I am susceptible to those questions, especially after reading Guardian columnist (another frequent subject in our pages) George Monbiot’s editorial below. Just because David Attenborough is a hero does not mean he is always right. These two items are both worth a read and further consideration about the responsibility that comes with trust, well-earned, but whose value perhaps should be employed for campaigning considering what is at stake. I find myself surprised to reflexively lean in to this editorial argument, because the mission of our platform here is to emphasize creative, entrepreneurial approaches to conservation. While we chose at the outset to not focus exclusively on feel-good stories, we also do not serve up excessive doom and gloom because there is plenty of reporting on that for anyone paying attention. Maybe my surprise is more that a hero of nature-lovers reveals himself to explicitly avoid campaigning when he knows better than most from decades of close observation what the planet has been losing during his lifetime.

David Attenborough has betrayed the living world he loves

By downplaying our environmental crisis, the presenter’s BBC films have generated complacency, confusion and ignorance

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David Attenborough filming the BBC series Africa in the Suguta Valley, northern Kenya. Photograph: David Chancellor/BBC

Knowingly creating a false impression of the world: this is a serious matter. It is more serious still when the BBC does it, and yet worse when the presenter is “the most trusted man in Britain”. But, as his latest interview with the Observer reveals, David Attenborough sticks to his line that fully representing environmental issues is a “turn-off”.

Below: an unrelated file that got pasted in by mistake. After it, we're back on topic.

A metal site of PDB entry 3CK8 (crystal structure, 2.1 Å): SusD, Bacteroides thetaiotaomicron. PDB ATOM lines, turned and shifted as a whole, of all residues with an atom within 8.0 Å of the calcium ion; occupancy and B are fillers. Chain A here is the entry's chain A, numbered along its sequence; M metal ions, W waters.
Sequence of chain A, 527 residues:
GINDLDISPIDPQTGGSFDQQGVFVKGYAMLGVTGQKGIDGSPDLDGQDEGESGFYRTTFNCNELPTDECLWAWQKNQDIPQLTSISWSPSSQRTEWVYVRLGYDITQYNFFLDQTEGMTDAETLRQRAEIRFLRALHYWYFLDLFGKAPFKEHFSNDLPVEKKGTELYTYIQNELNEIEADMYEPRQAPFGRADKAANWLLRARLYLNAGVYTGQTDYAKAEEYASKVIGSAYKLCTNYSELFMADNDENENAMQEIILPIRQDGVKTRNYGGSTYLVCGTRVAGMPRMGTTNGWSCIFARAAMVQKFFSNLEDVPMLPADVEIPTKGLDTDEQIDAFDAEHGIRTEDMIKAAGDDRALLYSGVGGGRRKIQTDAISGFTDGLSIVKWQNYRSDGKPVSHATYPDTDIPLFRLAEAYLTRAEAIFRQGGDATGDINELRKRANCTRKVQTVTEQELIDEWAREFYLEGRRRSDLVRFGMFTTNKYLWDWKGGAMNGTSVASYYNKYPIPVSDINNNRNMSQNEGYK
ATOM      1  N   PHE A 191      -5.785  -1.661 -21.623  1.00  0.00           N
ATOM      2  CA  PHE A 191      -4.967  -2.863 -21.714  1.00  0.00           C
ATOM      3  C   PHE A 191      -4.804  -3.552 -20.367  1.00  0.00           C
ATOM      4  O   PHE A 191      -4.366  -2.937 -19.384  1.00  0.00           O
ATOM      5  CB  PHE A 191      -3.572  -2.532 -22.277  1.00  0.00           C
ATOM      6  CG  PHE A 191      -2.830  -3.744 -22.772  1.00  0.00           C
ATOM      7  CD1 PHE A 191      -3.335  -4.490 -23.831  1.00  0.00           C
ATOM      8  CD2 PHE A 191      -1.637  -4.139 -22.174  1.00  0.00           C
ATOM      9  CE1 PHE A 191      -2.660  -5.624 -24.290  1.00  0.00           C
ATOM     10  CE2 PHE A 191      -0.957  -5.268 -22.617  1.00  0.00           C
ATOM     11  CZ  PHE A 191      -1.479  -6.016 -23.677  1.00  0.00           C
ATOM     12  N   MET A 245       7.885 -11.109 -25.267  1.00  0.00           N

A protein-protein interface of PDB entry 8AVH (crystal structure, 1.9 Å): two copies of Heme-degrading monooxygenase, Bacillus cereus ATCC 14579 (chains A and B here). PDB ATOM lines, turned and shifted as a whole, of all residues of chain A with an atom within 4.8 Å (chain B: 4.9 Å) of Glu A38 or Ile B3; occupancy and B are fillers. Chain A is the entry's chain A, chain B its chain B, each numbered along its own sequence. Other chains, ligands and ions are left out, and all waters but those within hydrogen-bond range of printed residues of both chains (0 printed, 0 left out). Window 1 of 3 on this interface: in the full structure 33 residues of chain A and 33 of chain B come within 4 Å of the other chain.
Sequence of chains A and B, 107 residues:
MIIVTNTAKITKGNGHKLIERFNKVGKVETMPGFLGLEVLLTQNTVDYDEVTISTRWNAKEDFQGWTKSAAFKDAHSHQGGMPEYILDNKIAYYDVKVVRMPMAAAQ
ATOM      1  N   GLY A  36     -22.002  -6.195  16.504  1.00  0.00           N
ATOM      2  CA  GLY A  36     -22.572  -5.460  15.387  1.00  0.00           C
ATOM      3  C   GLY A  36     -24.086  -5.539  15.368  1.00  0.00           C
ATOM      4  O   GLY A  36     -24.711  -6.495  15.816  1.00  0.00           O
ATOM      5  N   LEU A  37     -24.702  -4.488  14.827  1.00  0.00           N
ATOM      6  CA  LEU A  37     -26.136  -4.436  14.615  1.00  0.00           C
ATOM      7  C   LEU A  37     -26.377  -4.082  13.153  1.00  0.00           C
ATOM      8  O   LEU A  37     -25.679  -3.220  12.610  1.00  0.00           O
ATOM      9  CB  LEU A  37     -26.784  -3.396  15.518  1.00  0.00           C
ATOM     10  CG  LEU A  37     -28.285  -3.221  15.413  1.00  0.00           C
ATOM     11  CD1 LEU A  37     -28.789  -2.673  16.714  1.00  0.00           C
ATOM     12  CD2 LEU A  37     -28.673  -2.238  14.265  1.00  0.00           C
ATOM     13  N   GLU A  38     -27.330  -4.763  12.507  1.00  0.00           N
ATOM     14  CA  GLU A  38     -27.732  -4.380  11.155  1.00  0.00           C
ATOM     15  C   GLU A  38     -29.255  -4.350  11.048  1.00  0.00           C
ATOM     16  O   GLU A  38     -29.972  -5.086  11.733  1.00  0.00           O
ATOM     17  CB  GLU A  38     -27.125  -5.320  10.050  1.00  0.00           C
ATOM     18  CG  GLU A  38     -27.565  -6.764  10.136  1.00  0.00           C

His new series, Dynasties, will mention the pressures affecting wildlife, but Attenborough makes it clear that it will play them down. To do otherwise, he suggests, would be “proselytising” and “alarmist”. His series will be “a great relief from the political landscape which otherwise dominates our thoughts”. In light of the astonishing rate of collapse of the animal populations he features, alongside most of the rest of the world’s living systems – and when broadcasting as a whole has disgracefully failed to represent such truths – I don’t think such escapism is appropriate or justifiable. Continue reading

On A Lighter Patrimonial Note

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“Cabinet of Curiosities” by Frans Francken the Younger, circa 1620-25. Credit Mustafah Abdulaziz for The New York Times

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Exhibition view of “Spitzmaus Mummy in a Coffin and other Treasures.” © KHM-Museumsverband.

Yesterday’s post about pre-history sleuthing coincided with my reading about this new exhibition. In our home we have a cabinet of curiosities. I also tend to like Wes Anderson films. So I had to learn more.

What is a spitzmaus, how might one have gotten mummified, and who put it in a coffin? More to the point, when and where might I see such a thing? Will it be worth the journey?